For Pope Benedict XVI it has been a disaster. On 21 January 2009, the very day a decree was signed revoking the excommunication of four bishops, Swedish television broadcast an interview it had recorded in November 2008 with one of them, Richard Williamson. In the course of it, Williamson - an Englishman residing in Argentina - denied that six million Jews had died during the second world war; and that any of those who had been put to death by the Nazis (he admitted there were some) had met their end in the gas-chambers.
Michael Walsh is a writer and broadcaster. He was librarian at Heythrop College from 1972 to 2001. Among his books are The Secret World of Opus Dei (HarperCollins, 2004) and The Conclave: A Sometimes Secret and Occasionally Bloody History (Canterbury Press, 2003)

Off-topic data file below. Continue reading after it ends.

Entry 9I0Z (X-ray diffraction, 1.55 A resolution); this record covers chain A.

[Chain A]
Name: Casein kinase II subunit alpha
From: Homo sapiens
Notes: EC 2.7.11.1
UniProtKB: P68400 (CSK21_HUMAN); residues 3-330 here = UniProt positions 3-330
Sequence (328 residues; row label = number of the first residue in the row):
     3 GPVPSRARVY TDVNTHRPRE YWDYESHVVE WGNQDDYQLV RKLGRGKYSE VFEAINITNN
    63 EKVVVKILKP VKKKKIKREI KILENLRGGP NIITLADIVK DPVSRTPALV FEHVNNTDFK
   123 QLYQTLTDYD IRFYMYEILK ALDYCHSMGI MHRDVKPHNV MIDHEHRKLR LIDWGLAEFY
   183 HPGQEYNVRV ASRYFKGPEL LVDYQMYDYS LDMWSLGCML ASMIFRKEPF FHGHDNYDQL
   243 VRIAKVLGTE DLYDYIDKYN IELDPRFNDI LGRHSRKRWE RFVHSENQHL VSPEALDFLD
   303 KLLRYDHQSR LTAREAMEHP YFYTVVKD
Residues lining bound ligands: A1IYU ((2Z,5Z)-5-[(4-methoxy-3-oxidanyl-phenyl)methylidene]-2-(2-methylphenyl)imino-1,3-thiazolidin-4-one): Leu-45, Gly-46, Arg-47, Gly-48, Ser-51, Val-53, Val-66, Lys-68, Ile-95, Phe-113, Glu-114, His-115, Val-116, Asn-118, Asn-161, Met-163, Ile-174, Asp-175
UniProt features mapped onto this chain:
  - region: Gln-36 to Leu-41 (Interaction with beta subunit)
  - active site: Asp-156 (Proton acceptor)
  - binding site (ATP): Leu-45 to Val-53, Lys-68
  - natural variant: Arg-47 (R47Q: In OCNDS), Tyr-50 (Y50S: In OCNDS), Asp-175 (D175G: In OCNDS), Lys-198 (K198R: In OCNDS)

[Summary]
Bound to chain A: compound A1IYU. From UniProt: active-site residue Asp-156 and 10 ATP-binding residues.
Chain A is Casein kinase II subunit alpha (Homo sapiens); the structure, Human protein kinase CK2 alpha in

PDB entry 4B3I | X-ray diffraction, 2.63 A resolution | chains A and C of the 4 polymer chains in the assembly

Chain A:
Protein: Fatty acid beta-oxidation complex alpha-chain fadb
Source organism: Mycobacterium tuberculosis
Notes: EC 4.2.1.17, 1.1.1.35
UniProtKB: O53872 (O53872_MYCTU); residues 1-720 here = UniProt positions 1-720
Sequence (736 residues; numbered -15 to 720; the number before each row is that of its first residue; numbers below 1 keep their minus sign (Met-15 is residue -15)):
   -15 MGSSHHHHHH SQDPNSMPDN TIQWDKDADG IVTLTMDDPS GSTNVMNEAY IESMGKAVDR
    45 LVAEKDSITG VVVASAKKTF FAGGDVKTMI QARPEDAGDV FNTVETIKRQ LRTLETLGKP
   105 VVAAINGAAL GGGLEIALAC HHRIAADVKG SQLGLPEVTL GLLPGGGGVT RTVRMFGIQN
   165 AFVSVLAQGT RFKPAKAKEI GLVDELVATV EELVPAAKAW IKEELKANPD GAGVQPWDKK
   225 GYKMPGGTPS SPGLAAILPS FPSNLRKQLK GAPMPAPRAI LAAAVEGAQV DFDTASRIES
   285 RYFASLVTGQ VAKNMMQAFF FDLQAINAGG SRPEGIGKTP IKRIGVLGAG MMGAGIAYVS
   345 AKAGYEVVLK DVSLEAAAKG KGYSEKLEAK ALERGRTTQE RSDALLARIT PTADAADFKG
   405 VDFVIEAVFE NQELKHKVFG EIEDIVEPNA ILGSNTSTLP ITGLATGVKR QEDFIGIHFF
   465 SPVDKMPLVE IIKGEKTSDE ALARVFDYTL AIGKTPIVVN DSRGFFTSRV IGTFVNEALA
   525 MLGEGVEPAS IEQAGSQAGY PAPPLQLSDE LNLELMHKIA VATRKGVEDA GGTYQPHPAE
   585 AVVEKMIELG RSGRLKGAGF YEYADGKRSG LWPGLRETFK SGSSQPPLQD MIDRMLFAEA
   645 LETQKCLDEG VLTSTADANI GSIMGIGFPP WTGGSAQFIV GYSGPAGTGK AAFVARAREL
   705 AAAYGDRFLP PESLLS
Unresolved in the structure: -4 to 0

Also by Michael Walsh in openDemocracy:
"Cutting the Vatican down to size" (5 April 2005)
"From Joseph Ratzinger to Pope Benedict XVI" (20 April 2005)
"The Regensburg address: reason amid certainty" (20 September 2006)
"The Pope and the Patriarch" (4 December 2006)
"Pope Benedict XV1: forward to the past" (14 September 2007) There was a worldwide outcry at the lifting of the excommunication that had been declared on 1 July 1988. The Israeli government protested. True, it is always eager to find an excuse to delay the final settlement of the accord between Israel and the Holy See (over, for example, the ownership of land by the church); and disenchantment at the Vatican's perceived favouritism towards the Palestinians in Gaza compounds longer-standing tensions. The bias in the case of Gaza is probably there, notwithstanding Vatican claims of neutrality in the Israeli-Palestinian conflict. Moreover, the Vatican does not forget (even if others very often do) that there are hundreds of thousands of middle-eastern Catholics.